During my recruitment career, one thing I have noticed is how rarely I refer back to my notes taken from my meetings, whether that be candidates interviews or clients requirements. I may occasionally need to refer back if there is a query over billings or salary for candidates, or commission plans on behalf of clients. But on the whole, I have always been able to “package” up a profile or client spec as a mini “story” and tell it to the relevant party.
I hadn’t thought about it until I read my cousin’s book “The Storytelling Book” about the art of storytelling that the impact of how we tell a story is what defines us as recruiters and I think it is part of the reason I have always been successful.
I don’t mean telling porky pie stories, I mean the ability to recall information; to capture it in context, to make it a compelling case to the person listening. More than an “elevator pitch,” enticing the person you are passionately telling this story to, to WANT to meet the person. Think of it in a social context: some of your most memorable nights out- you then go on to tell your friend who couldn’t make it about the person who did XY and Z. How it made you feel, the chronological order of events, what happened at the end.
The same is the format for telling stories in recruitment- we start at the beginning of the story, why someone has reached this point – to explain how you have got from A to B, we want to hear how that journey happened
I referred to my cousin earlier- a prominent marketer with global recognition for his achievements and insights- allow him to advise us further, over to you Anthony Tasgal, author, trainer, speaker and strategist – POV Marketing.
The Power of Storytelling – Stories cut through “attention spam”:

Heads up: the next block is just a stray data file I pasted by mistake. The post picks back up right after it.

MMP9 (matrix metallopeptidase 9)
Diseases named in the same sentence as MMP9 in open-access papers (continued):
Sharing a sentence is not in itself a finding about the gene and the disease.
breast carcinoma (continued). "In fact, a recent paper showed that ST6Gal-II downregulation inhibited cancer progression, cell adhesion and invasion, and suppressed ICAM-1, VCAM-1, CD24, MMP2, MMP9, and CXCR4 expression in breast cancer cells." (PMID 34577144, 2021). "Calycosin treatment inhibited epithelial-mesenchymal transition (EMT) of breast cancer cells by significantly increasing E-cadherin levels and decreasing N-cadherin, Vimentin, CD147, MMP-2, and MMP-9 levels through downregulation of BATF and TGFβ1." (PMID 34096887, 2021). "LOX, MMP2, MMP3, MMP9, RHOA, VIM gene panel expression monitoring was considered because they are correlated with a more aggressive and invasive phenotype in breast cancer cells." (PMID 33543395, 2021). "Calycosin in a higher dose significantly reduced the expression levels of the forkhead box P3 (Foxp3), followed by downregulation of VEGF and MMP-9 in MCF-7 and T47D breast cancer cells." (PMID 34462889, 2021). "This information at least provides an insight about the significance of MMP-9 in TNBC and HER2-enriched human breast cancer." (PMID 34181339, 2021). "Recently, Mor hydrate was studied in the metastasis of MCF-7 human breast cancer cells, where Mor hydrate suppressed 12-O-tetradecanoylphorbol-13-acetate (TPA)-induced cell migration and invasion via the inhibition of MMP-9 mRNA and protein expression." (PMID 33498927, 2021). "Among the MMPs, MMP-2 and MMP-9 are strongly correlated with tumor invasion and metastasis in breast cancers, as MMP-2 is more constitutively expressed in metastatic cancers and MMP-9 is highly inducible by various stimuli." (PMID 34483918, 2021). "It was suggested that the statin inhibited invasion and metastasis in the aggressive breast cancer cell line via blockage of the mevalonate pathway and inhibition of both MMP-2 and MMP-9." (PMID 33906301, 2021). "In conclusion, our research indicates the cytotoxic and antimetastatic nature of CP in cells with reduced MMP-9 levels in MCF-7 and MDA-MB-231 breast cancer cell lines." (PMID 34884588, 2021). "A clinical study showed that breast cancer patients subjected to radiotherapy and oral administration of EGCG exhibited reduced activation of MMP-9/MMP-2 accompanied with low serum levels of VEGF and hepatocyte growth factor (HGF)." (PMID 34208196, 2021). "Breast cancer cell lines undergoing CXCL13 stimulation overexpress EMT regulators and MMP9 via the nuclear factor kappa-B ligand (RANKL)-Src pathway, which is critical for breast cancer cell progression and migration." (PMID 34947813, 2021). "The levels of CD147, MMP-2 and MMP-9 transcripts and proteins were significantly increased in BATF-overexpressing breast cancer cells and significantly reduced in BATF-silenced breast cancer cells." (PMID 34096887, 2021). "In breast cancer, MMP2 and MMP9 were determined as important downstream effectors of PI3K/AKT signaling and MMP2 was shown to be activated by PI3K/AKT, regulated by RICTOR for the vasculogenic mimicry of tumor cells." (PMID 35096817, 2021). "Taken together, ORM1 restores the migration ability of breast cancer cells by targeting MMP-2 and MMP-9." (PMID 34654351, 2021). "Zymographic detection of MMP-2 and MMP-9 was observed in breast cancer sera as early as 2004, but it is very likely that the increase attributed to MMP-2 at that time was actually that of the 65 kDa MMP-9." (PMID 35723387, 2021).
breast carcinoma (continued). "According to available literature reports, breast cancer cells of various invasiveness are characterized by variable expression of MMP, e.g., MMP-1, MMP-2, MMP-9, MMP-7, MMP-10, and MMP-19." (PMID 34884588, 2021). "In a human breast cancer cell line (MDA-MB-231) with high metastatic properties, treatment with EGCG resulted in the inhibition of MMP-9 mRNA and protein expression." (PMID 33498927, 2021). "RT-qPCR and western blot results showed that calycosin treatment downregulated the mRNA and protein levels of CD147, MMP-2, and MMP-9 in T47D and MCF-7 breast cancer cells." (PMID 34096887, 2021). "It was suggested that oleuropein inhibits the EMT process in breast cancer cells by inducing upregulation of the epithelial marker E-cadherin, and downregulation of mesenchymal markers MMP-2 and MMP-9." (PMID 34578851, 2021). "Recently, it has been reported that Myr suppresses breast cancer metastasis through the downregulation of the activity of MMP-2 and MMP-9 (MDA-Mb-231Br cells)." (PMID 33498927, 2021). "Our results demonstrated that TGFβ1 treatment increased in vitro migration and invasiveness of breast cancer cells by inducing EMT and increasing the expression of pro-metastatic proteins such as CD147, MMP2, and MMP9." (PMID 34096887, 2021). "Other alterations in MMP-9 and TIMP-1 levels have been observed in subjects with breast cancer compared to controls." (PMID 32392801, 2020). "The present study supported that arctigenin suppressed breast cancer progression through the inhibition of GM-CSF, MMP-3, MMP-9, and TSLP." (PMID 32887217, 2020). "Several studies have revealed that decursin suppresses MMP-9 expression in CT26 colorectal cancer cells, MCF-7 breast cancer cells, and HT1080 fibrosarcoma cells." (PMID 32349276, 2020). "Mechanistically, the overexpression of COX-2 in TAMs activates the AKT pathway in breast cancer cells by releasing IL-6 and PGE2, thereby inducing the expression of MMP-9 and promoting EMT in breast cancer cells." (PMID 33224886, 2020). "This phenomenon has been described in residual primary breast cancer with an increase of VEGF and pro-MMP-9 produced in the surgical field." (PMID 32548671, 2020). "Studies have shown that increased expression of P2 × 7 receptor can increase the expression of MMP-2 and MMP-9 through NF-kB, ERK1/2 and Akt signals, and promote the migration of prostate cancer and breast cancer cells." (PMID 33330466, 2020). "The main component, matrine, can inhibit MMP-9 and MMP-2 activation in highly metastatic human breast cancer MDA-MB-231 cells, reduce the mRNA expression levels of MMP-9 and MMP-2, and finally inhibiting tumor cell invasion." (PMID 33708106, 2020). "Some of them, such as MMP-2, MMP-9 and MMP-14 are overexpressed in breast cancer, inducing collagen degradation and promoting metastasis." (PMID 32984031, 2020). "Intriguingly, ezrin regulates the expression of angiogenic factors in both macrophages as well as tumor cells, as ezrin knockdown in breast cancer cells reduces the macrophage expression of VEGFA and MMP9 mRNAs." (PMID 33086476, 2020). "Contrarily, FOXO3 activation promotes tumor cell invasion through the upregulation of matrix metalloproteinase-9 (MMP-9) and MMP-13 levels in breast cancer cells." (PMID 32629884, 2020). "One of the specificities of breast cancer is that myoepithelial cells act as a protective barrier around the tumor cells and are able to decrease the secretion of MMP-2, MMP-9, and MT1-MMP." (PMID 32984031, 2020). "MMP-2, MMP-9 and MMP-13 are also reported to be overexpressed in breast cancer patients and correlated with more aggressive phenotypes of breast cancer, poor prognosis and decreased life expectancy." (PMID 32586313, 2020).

- Our brain is designed to filter out most of what we throw at it (think of viewers watching ads, parents talking to kids, interviewers having to listen to 50 candidates.)
- We like to think what we are ‘saying’ goes into people’s attention inbox. But most of that material isn’t memorable, meaningful or emotional (it’s not a story); so, it goes into what I call “attention spam.”
- A story is the secret weapon to cut through attention spam.
- We are obsessed with telling people facts (I call this “in-fact-uation”). Stories wrap facts in emotion and empathy.
Stories translate information into emotion
- Create memories– are memorable
- Captivate– hold us in their grip
- Draw you in– what’s going to happen next?!
- All join up– stories don’t have wastage
- Have a tone of voice-they are all about character/s, so they can express your character and make you stand out
- Stop you from just talking about facts and information
- ….and then you learn something
Storytelling makes us care; tell me a story about you and I’m more likely to care about who you are
Story works because it is universal
- It is all about trust and empathy: our lives and identities are written in the story.
- No tribe or culture on the planet doesn’t have storytelling. The same can’t be said for Excel or PowerPoint.
- Numbers Numb Us, Stories Stir Us…
- Construct a Golden Thread: a story needs a thread, a skeleton or structure. Plan yours so your audience doesn’t get lost in a fog of random facts.
- The rule of 3: try to remember and communicate no more than three ideas, words or images. It will help you remember and rehearse too, as “3 is the magic number.”
- Be emotional: story works because it translates information into emotion. Don’t rely on facts, information or “data” to create a connection in an interview situation.
- Create personality. Stories are based on characters, who have a personality. To be memorable (and stand out against other candidates) you need to build a convey a memorable personality; it goes without saying that it should be sincere, honest and based on who you are.
- Grab them early: stories work best when you have something distinctive and memorable to say, try to get into it right at the start: it will be more captivating and draw in your audience.
- End big. We filter a lot of our experiences through the lens of how they end (think of holidays you’ve had: TV series you’ve watched, books you’ve read). So, people will remember you by how you left them, the last impression you made. So, make it dramatic. And this is the point where you ask for their thoughts and feedback. Recruitment is all about people; it is all about knowledge; it is all about our networks. And for me, it is being to recall information which is locked into a person or company’s story.
What do you think? Is this how you have become successful or am I merely spouting fairytales?